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Enzyme inhibitor produces stable disease in patients with advanced solid cell cancers: phase II trials initiated

Preliminary trials of a MEK enzyme inhibitor have shown that it is capable of producing long-lasting stable disease in patients with advanced solid cancers. Tests showed that the drug inhibited key targets in the patients’ tumours, and now it is being tested in phase II clinical trials.

Professor Alex Adjei told the EORTC-NCI-AACR [1] Symposium on Molecular Targets and Cancer Therapeutics in Prague today (Wednesday 8 November) that the drug AZD6244 (ARRY-142886) [2] inhibited MEK1/2 – an enzyme that plays an important role in the Ras/Raf/MEK/ERK cell signalling pathway, which regulates cell proliferation and survival. Activation of this pathway has been implicated in a number of cancers, including lung, pancreatic, colon, melanoma and thyroid cancer.

“Laboratory studies have shown that AZD6244 has an effect on human tumours at nanomolar concentrations, and the first part of the phase I clinical trial has determined the maximum tolerated dose and the safety of the compound. Results from this second part of the trial demonstrate that a dose of 100mg of AZD6244 is well tolerated, produces a high incidence of long-lasting stable disease, and is associated with a profound inhibition of the cell signalling protein pERK and a reduction in cell proliferation – which indicates that the drug is working against the tumours,” said Prof Adjei, who was professor of oncology at the Mayo Clinic, Rochester, USA, before moving in October to be the senior vice-president for clinical research and chair of the Department of Medicine at the Roswell Park Cancer Institute, Buffalo, USA.

Prof Adjei and his colleagues at the Mayo Clinic, University of Colorado Health Sciences Center and Fox Chase Cancer Center recruited into the second part of the trial 34 patients with advanced cancers, including melanoma, breast, lung and colorectal cancers. Approximately 40% of the patients had melanoma. The researchers were particularly interested in this tumour type because a large proportion harbour B-Raf mutations, and tumours with these mutations may be highly sensitive to MEK inhibitors.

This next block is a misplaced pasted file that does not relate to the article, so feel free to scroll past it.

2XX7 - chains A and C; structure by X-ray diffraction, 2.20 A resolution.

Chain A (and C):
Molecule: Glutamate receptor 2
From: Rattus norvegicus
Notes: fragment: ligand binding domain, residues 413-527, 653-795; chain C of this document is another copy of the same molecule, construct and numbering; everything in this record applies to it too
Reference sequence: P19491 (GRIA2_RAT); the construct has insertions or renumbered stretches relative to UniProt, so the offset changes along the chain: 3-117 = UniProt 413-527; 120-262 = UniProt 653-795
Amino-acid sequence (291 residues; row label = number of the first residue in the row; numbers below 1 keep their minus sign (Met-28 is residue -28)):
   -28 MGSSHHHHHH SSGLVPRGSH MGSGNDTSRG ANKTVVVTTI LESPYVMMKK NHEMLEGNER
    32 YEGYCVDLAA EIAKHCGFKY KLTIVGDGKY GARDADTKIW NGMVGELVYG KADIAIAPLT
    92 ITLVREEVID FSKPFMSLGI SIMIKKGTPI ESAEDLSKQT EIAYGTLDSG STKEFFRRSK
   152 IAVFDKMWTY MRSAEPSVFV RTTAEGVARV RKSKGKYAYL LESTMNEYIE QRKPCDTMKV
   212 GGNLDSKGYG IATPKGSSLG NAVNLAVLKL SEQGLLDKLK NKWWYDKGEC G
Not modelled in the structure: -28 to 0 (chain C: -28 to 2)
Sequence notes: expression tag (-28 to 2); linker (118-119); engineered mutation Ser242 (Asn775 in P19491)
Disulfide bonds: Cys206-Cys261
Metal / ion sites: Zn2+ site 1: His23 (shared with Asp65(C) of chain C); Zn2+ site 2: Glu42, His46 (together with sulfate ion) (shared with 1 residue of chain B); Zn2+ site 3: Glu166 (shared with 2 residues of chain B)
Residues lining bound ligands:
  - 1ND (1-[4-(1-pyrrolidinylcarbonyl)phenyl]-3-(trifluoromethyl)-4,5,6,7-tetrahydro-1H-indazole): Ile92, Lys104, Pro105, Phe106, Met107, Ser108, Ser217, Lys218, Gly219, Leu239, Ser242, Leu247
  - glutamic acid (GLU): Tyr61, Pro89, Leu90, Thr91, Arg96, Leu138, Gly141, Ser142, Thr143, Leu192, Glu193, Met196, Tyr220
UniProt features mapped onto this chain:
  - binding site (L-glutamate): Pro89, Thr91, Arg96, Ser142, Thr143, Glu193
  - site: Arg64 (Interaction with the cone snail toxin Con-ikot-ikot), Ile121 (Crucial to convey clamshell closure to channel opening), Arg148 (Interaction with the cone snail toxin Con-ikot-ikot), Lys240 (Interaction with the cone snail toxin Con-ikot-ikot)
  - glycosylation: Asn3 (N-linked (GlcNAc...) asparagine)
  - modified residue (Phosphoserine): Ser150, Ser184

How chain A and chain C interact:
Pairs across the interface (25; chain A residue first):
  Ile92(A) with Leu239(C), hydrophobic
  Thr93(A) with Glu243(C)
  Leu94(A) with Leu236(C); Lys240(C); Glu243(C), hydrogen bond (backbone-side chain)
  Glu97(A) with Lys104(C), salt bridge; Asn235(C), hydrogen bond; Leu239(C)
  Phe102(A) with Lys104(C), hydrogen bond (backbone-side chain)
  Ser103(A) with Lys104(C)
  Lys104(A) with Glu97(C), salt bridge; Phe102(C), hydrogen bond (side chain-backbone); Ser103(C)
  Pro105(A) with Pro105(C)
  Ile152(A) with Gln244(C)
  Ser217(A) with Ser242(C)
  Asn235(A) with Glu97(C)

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The patients were randomised to receive 100 or 200mg doses, twice a day for 28-day cycles. The larger dose proved to be too high for continuous dosing due to adverse side effects, but the smaller dose was well tolerated over a prolonged period.

The researchers tested biopsy tissue taken from the patients both before and after dosing. They found that the pERK protein was reduced by 77%. They also looked at another protein, Ki-67, which is used as a marker for cell proliferation. After dosing, there was a reduction in Ki-67 in nine out of 20 patients, and in five of those nine patients the reduction was at least 50% or more.

“We found that after 15 days of dosing, AZD6244 continued to inhibit pERK at times when concentrations of the drug in the blood were at their lowest levels between doses. At the lowest concentration, 400 nanograms of the compound per microlitre of plasma still corresponded to a 35-44% inhibition of pERK,” said Prof Adjei.

Overall, 39 of 57 patients completed at least one cycle of treatment with AZD6244. After completion of the second cycle, 19 (49%) had stable disease, and nine of these patients (six melanoma, one each of breast cancer, non-small cell lung cancer and medullary thyroid cancer) remained stable for five or more months (range, 5-14+ months; median, 6 months). Two patients, one with thyroid cancer and the other with melanoma, continue to receive treatment with AZD6244 after one year. Sixteen of the 20 patients with melanoma completed at least one cycle of treatment. Twelve had stable disease after completion of cycle two, with stable disease persisting for at least five months in six patients (range, 5 - 13+ months; median, 6.5 months).

Prof Adjei said: “This drug shows initial promising results. It appears to be able to target cancers with over-activation of MEK and associated cell signalling pathways in an efficient manner. Furthermore, it is easy to give to patients as it comes in an oral formulation that can be swallowed. As a result, a number of phase II clinical trials have been initiated in patients with melanoma, pancreatic, lung and colon cancers.”

[1]EORTC [European Organisation for Research and Treatment of Cancer, NCI [National Cancer Institute], AACR [American Association for Cancer Research].

[2]AZD6244 (ARRY-142886), an MEK inhibitor, was invented by Array BioPharma and is being co-developed with AstraZeneca. Array BioPharma sponsored Prof Adjei’s study.

Emma Mason | alfa
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